• News
  • Columns
  • Interviews
  • BW Communities
  • Events
  • BW TV
  • Subscribe to Print
  • Editorial Calendar 19-20
BW Businessworld

Less Is More In Packets

Photo Credit :

Bakeman's folded up because it raised price of its biscuits by Re 1. We don't want to commit suicide," says Shekhar Agarwal, director, Surya Foods and Agro, the maker of Priya Gold biscuits. But, he admits, the company is rapidly getting pushed to the edge as its cost of sugar has doubled in the past couple of months and the cost of wheat flour and edible oils have jumped 20 per cent. He cannot get enough butter even though the supplier has raised prices by 25 per cent. "We cannot risk changing the recipe or raise prices," he says.  That is quite a tricky situation to be in for a packaged food company. In a normal year, agri input costs add up to less than half the revenues of  pure packaged food companies, but in an inflation period like this they can shoot up to almost two-thirds. Even the deep-pocketed multinationals, which usually ride out minor inflation gusts, are getting fidgety now.
Gautham Mukkavilli, the head of PepsiCo India's food division, FritoLay, concedes that poor monsoon and its attendant inflation are hurting. "…We are already seeing a few signs (of inflationary pressure) on key raw materials like potato and pulses. We expect a severe impact of this in the coming year," he says. Some smaller vendors are beginning to renege on long-term contracts and are demanding spot market prices, he points out. Consumer demand in such an environment is also a worry. "…The rise in price of essential food items adversely impacts the lower and middle income households that have less money to spend on ‘processed and packaged food items'; it consequently impacts our top-line growth momentum," he says.

Soaring PricesPepsiCo India's beverage business is also troubled by the spike in sugar prices and the consequent government curbs on stocking of sugar by large users. "We're feeling the pressure," says a PepsiCo India spokesperson. Rival Coca-Cola is also worried. "We have to buy sugar on long-term contracts (to keep costs predictable) but the unpredictable sugar market and government regulations of sugar are making it harder for us," says its spokesperson.

However, it is only after the September quarter results are out, will one get a fair idea of the kind of financial impact this spate of agri inflation is having on packaged food businesses. Still, a look at Britannia's financials for FY2007, the year of the last food inflation spike, reveals a lot. During that year, the company's material cost jumped 39 per cent and its profit before financial charges — interest, depreciation and tax — dropped 36 per cent. Sure, inflation puffed up its topline also by 28 per cent.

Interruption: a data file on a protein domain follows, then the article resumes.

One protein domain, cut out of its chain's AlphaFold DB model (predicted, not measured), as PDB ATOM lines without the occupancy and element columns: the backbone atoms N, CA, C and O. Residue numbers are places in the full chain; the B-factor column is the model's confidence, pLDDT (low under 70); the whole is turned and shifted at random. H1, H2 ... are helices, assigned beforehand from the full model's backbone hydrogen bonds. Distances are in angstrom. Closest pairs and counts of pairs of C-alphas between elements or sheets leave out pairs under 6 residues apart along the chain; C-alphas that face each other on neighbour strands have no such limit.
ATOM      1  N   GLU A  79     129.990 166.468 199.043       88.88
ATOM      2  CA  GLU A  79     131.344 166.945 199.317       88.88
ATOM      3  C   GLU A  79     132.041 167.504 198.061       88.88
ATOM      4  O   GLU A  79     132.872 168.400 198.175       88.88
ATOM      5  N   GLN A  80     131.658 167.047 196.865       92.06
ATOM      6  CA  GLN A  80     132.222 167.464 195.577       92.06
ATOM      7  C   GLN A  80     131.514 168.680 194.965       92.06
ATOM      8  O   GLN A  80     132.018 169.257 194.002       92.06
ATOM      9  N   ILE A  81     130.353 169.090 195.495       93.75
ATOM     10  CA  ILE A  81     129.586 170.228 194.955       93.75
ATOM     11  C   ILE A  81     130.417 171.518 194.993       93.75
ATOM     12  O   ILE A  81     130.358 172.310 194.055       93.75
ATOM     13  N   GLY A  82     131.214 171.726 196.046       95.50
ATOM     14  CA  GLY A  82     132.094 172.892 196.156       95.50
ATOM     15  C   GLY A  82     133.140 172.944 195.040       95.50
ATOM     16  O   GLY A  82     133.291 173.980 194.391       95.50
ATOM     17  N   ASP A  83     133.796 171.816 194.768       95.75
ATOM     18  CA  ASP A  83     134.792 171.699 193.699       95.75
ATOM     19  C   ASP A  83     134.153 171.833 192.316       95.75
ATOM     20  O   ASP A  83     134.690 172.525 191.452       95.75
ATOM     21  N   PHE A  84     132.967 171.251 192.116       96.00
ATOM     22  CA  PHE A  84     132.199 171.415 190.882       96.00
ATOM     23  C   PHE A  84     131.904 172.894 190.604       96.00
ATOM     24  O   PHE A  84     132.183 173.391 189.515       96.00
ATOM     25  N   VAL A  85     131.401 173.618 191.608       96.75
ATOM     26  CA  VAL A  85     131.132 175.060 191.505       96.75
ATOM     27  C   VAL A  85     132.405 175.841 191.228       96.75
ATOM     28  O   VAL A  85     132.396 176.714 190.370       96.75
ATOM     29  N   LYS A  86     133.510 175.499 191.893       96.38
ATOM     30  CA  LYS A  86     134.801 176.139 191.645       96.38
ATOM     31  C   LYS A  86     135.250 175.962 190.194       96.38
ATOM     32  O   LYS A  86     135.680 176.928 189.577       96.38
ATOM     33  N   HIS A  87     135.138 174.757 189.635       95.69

FMCG analyst Anand Shah, of Angel Broking, expects Britannia to get buffetted again. "Sugar being a critical raw material for the company, it will suffer more among the pure food plays than the milk-dependent companies such as Nestle and GSK Consumer Healthcare since milk inflation has been modest," he says. As sugar prices started inching up in late 2008 itself prior to the present blast-off, Britannia's sugar costs grew 23 per cent in FY2009 though its sugar consumption grew only 5.8 per cent

Unlike a couple of years ago, packaged food companies have a lot less room to offset the raw materials inflation by cutting other expenses and driving up productivity. That option largely got used up after the 2006-07 flush of inflation. Britannia, for example, cut its business expenses by 20 per cent in FY2008 to rescue its PBDIT to 8.9 per cent after it had plummeted to 5.8 per cent in FY2007 from 11.7 per cent in FY2006. In FY 2009, Britannia barely managed to keep that number in high single digits — at 7.2 per cent.

Increasingly, the packaged foods companies are staring at unpleasant decisions. These range from changing recipes to breaching popular price points with the option of skimping on package contents in the middle. The hardest one is to breach the popular price points cultivated at great expense in marketing and past inflation-absorption.